Flash Fiction – So you aren’t ready to tackle that book or even that novella or maybe even that short story; well I have a format of fiction for you, Flash Fiction. Flash Fiction is very, very short fiction anywhere between 300 – 1000 words. The only catch here is every word is very important in telling the story you are trying to convey. But some people are really skilled at this sort of fiction. It isn’t a skill I have and I am totally in awe for those who can write with so few words. I usually see these stories published in anthologies, blogs and e-zines.
Plays – A play is a play is a play. Some people love to write and tell stories through the use of dialogue and there are a good number of teen oriented plays out there. One doesn’t have to rely on Shakespeare alone. I have seen a number of teen books of plays and monologues out there for the stage. So if your strength is dialogue this might be something you would like to try your hand at.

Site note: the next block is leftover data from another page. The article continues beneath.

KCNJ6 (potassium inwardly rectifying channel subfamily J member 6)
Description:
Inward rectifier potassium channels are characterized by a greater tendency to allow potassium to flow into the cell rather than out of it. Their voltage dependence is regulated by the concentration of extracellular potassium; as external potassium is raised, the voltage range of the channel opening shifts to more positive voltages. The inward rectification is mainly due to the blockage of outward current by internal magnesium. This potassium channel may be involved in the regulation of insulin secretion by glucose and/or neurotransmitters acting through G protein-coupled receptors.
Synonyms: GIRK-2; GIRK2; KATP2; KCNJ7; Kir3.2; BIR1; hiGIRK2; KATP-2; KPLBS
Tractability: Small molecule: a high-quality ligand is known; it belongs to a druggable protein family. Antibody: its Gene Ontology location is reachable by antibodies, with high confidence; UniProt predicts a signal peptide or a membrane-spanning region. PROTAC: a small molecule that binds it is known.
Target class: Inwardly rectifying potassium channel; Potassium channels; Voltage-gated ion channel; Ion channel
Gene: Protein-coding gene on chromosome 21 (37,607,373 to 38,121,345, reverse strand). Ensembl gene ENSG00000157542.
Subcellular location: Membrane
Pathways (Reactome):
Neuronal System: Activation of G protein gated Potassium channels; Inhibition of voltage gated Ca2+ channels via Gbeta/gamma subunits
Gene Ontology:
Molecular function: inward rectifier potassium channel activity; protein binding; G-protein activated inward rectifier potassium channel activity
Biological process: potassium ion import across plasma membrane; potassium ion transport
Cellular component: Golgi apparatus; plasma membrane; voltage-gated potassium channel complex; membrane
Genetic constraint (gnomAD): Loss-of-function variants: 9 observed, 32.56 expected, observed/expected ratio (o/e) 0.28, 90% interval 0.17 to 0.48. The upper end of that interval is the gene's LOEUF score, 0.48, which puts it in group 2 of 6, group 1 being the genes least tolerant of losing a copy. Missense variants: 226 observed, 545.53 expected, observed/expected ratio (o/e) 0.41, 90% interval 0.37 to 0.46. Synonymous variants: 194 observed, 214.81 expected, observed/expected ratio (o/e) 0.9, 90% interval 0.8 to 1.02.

Audio Dramas – These are so much fun to do; at least for me. I have had a great time producing and writing audio dramas for podcasts. Because not only are you using words to convey your story; you also get to use sound. And sound is very important in these sorts of things. Sounds can take on a life of its own and become a character in its own right; while each of your characters will gain a voice all of their own as well. When I do the audio dramas I release them via a podcast feed. This is something I give away for free; while there are number of places who sell audio dramas.